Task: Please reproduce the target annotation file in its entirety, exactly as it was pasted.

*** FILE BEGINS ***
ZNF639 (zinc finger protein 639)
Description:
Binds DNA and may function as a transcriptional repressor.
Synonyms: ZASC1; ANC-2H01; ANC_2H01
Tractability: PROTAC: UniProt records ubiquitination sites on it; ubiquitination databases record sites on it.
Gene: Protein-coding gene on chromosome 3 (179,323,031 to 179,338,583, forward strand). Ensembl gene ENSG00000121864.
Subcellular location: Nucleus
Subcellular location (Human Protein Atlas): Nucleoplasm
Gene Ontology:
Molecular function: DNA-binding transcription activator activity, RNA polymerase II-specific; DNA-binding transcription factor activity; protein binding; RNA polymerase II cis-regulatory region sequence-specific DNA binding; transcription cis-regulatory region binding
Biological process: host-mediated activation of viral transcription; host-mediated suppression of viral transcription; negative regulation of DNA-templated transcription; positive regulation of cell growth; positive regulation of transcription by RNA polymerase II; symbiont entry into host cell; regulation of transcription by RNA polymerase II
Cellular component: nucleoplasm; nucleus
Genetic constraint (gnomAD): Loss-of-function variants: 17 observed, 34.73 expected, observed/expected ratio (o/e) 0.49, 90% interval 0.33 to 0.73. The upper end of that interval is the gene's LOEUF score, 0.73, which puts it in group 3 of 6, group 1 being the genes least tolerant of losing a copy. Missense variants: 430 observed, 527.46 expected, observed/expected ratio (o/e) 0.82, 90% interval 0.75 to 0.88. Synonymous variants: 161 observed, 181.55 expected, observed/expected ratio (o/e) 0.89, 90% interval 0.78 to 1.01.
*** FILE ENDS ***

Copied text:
ZNF639 (zinc finger protein 639)
Description:
Binds DNA and may function as a transcriptional repressor.
Synonyms: ZASC1; ANC-2H01; ANC_2H01
Tractability: PROTAC: UniProt records ubiquitination sites on it; ubiquitination databases record sites on it.
Gene: Protein-coding gene on chromosome 3 (179,323,031 to 179,338,583, forward strand). Ensembl gene ENSG00000121864.
Subcellular location: Nucleus
Subcellular location (Human Protein Atlas): Nucleoplasm
Gene Ontology:
Molecular function: DNA-binding transcription activator activity, RNA polymerase II-specific; DNA-binding transcription factor activity; protein binding; RNA polymerase II cis-regulatory region sequence-specific DNA binding; transcription cis-regulatory region binding
Biological process: host-mediated activation of viral transcription; host-mediated suppression of viral transcription; negative regulation of DNA-templated transcription; positive regulation of cell growth; positive regulation of transcription by RNA polymerase II; symbiont entry into host cell; regulation of transcription by RNA polymerase II
Cellular component: nucleoplasm; nucleus
Genetic constraint (gnomAD): Loss-of-function variants: 17 observed, 34.73 expected, observed/expected ratio (o/e) 0.49, 90% interval 0.33 to 0.73. The upper end of that interval is the gene's LOEUF score, 0.73, which puts it in group 3 of 6, group 1 being the genes least tolerant of losing a copy. Missense variants: 430 observed, 527.46 expected, observed/expected ratio (o/e) 0.82, 90% interval 0.75 to 0.88. Synonymous variants: 161 observed, 181.55 expected, observed/expected ratio (o/e) 0.89, 90% interval 0.78 to 1.01.